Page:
Here are the COVID-19 delta variant symptoms to watch for, according to an expert

Dana Branham

Those infected with the delta variant of COVID-19 may experience different symptoms from the ones we’ve come to expect from the coronavirus. 

Some of the most commonly reported symptoms with the more-contagious delta variant — which was first identified in India and is now spreading in the U.S. — include headache, sore throat, runny nose and fever, said Dr. Dale Bratzler, the University of Oklahoma’s chief COVID-19 officer. 

Anyone who notices those symptoms, “I strongly encourage you to be tested, because you could be infected with the delta variant,” Bratzler said at Tuesday’s Healthier Oklahoma Coalition news conference. 

Delta variant:Oklahoma sees uptick in COVID-19 cases as faster-spreading delta variant alarms officials

COVID-19 symptoms can vary widely from person to person and also can include cough, shortness of breath, fatigue, body aches, a loss of taste or smell, congestion, nausea, vomiting and diarrhea, according to the Centers for Disease Control and Prevention.

The newest variant of COVID-19 is proving more contagious.

Delta variant behind uptick in recent Oklahoma COVID-19 cases?

The delta variant may be behind a recent uptick in Oklahoma’s COVID-19 cases, particularly in the northeast part of the state, where a delta variant outbreak in Missouri may be behind Oklahoma hotspots. 

The delta variant now makes up more than 20% of new COVID-19 cases in the U.S., health officials have said. It’ll likely become the predominant variant in Oklahoma, Bratzler said. 

Currently, the predominant COVID-19 strain in Oklahoma and across the U.S. is the alpha variant, which was first identified in the United Kingdom.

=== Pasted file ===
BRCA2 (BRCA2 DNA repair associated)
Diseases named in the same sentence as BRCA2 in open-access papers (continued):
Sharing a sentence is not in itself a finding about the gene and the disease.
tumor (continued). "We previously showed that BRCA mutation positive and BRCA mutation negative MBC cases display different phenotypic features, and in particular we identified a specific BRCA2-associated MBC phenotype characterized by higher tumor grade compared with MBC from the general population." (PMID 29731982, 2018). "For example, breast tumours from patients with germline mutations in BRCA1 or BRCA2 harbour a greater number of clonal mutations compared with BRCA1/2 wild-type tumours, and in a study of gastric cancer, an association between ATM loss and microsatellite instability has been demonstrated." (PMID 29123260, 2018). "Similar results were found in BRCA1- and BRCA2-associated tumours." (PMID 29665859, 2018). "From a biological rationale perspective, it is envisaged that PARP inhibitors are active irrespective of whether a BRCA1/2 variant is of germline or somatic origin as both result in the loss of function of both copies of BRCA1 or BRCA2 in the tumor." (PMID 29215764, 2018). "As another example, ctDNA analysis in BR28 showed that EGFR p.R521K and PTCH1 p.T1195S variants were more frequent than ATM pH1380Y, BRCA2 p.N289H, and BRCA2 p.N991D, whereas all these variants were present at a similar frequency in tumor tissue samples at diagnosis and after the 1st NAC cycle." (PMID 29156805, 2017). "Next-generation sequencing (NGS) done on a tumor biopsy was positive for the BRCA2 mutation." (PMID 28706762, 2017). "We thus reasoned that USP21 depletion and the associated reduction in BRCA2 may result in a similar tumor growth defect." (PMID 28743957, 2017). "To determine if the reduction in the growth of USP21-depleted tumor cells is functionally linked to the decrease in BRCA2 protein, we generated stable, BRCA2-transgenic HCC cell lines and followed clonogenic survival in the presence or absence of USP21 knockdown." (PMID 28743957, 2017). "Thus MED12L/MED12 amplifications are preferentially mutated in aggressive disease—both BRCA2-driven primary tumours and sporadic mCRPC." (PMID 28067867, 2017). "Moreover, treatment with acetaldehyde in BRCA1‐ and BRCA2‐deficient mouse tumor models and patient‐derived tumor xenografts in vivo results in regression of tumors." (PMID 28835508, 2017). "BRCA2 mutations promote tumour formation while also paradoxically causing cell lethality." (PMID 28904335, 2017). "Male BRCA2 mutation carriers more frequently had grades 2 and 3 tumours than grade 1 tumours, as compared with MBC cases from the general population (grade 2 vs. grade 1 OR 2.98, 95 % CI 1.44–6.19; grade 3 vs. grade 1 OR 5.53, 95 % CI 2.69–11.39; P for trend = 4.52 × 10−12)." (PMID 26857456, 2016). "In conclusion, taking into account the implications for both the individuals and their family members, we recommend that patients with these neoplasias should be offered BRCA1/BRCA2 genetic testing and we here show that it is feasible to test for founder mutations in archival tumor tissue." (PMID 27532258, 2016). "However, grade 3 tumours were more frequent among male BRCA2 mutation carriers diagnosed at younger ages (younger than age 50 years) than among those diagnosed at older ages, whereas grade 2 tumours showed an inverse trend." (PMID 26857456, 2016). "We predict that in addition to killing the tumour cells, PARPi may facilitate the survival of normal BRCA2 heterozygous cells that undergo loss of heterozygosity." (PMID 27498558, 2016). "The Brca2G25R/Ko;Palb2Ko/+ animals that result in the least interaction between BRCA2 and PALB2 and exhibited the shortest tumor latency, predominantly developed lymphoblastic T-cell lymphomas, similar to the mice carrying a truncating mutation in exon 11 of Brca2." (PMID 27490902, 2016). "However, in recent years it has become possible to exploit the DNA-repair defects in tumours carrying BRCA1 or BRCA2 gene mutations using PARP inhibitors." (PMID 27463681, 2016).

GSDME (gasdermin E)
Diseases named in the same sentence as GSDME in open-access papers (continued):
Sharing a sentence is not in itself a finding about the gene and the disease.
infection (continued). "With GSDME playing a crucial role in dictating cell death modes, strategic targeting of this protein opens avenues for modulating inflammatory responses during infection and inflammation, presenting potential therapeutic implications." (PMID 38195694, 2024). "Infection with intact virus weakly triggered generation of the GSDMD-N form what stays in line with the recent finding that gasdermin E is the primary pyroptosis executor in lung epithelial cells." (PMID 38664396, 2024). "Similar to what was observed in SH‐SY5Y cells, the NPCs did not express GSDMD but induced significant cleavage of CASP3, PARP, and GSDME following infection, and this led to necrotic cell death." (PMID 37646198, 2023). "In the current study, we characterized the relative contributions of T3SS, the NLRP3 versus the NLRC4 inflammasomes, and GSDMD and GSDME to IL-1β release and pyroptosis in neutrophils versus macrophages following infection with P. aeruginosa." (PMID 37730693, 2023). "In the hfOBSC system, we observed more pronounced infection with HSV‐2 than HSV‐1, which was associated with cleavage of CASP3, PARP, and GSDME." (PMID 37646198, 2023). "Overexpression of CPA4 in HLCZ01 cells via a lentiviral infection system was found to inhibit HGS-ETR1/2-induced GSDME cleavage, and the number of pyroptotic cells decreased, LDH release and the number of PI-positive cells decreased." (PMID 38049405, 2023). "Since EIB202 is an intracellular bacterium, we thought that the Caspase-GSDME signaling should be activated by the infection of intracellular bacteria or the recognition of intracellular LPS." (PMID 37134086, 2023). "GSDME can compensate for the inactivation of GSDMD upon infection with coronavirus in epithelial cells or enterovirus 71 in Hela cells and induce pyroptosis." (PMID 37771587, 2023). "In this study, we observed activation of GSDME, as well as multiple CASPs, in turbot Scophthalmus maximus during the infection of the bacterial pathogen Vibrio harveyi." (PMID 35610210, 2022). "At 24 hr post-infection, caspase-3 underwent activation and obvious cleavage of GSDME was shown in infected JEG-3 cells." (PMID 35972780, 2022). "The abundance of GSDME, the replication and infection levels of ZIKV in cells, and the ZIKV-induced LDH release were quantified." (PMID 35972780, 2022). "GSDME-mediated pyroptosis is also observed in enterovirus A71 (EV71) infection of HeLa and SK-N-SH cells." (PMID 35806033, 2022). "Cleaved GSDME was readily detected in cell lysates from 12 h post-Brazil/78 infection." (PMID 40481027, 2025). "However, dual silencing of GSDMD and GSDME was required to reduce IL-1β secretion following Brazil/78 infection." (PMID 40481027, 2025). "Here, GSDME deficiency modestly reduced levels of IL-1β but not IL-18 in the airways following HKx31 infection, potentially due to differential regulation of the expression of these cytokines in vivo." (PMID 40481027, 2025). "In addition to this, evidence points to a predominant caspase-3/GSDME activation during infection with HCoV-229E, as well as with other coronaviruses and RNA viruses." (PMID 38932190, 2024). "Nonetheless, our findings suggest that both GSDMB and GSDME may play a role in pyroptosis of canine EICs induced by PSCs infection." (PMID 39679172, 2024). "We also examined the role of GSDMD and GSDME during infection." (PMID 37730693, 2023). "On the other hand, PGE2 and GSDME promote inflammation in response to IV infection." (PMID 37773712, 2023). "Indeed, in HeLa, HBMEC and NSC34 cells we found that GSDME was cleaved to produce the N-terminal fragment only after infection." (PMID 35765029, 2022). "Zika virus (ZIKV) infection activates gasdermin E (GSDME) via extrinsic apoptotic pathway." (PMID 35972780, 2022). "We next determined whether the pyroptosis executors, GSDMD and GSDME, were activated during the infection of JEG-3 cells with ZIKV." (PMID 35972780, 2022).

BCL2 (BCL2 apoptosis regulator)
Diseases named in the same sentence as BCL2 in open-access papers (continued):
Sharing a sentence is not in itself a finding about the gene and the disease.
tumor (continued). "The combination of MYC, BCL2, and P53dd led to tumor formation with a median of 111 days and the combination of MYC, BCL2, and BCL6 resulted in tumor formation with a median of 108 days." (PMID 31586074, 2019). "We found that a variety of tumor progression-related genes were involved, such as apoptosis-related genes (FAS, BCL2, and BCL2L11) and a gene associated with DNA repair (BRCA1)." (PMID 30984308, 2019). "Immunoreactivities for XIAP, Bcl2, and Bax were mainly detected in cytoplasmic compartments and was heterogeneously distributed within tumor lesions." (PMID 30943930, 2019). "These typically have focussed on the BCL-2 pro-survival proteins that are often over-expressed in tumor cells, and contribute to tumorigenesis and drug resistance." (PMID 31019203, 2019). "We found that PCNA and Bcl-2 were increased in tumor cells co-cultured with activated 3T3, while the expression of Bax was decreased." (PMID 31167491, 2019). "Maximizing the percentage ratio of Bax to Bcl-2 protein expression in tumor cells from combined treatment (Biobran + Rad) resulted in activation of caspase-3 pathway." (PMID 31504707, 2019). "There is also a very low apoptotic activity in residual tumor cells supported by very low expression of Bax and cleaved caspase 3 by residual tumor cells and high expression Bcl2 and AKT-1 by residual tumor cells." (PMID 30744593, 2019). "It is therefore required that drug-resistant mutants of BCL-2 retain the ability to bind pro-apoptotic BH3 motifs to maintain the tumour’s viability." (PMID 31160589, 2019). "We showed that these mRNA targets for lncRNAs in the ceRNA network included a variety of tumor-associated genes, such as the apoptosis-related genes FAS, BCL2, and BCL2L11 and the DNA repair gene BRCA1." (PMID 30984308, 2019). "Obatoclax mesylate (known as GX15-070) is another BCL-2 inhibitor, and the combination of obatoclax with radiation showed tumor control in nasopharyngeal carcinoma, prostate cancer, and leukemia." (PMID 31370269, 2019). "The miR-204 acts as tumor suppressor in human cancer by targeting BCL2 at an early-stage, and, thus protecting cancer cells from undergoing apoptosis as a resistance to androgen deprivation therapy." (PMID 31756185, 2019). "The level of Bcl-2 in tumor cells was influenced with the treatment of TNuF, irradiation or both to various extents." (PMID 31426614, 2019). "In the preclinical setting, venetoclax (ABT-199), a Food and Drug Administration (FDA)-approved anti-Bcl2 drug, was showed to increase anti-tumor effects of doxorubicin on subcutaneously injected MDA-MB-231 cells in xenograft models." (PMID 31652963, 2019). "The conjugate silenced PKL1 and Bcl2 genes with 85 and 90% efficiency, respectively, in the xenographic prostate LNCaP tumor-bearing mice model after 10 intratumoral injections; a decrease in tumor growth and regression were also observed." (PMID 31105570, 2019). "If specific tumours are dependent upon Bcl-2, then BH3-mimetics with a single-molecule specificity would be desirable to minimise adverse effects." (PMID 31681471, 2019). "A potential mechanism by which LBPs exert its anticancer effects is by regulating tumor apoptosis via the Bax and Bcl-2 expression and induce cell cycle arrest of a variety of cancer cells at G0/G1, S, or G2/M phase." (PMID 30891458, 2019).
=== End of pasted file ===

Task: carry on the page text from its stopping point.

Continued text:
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Should I wear a mask to protect against the COVID delta variant?

The CDC hasn’t changed its guidance for fully vaccinated people, which says those who are at least two weeks past their second dose of either a Pfizer or Moderna vaccine or one dose of the Johnson & Johnson vaccine can forgo masks in most settings.

But World Health Organization officials have said even fully vaccinated people should continue to wear masks indoors amid rising concerns about the delta variant.

COVID-19 updates:WHO recommends masks even for fully vaccinated; Pfizer, Moderna vaccines may offer long immunity

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“People cannot feel safe just because they had the two doses. They still need to protect themselves,” Dr. Mariangela Simao, WHO assistant director-general, said Friday, according to USA TODAY. 

Especially for anyone in a high-risk group — whether due to their age or health conditions that could make them more likely to have a severe outcome with COVID-19 — it’s “probably still a good idea to wear a mask in a crowded situation,” even if they’re fully vaccinated, said Dr. Stan Schwartz, CEO of WellOK, the Northeastern Oklahoma Business Coalition on Health.

Bratzler agreed, adding that it is possible for vaccinated people to contract COVID-19, including the delta variant strain.

“I think it just makes sense if you're in a crowded, indoor setting to consider wearing a mask, until we really get this under control,” he said. 

Need a COVID-19 vaccine in OKC?

To find a vaccine appointment near you, go to the state's vaccination scheduling portal at, or go to for appointments in the Oklahoma City area. More opportunities to get a COVID-19 shot can be found at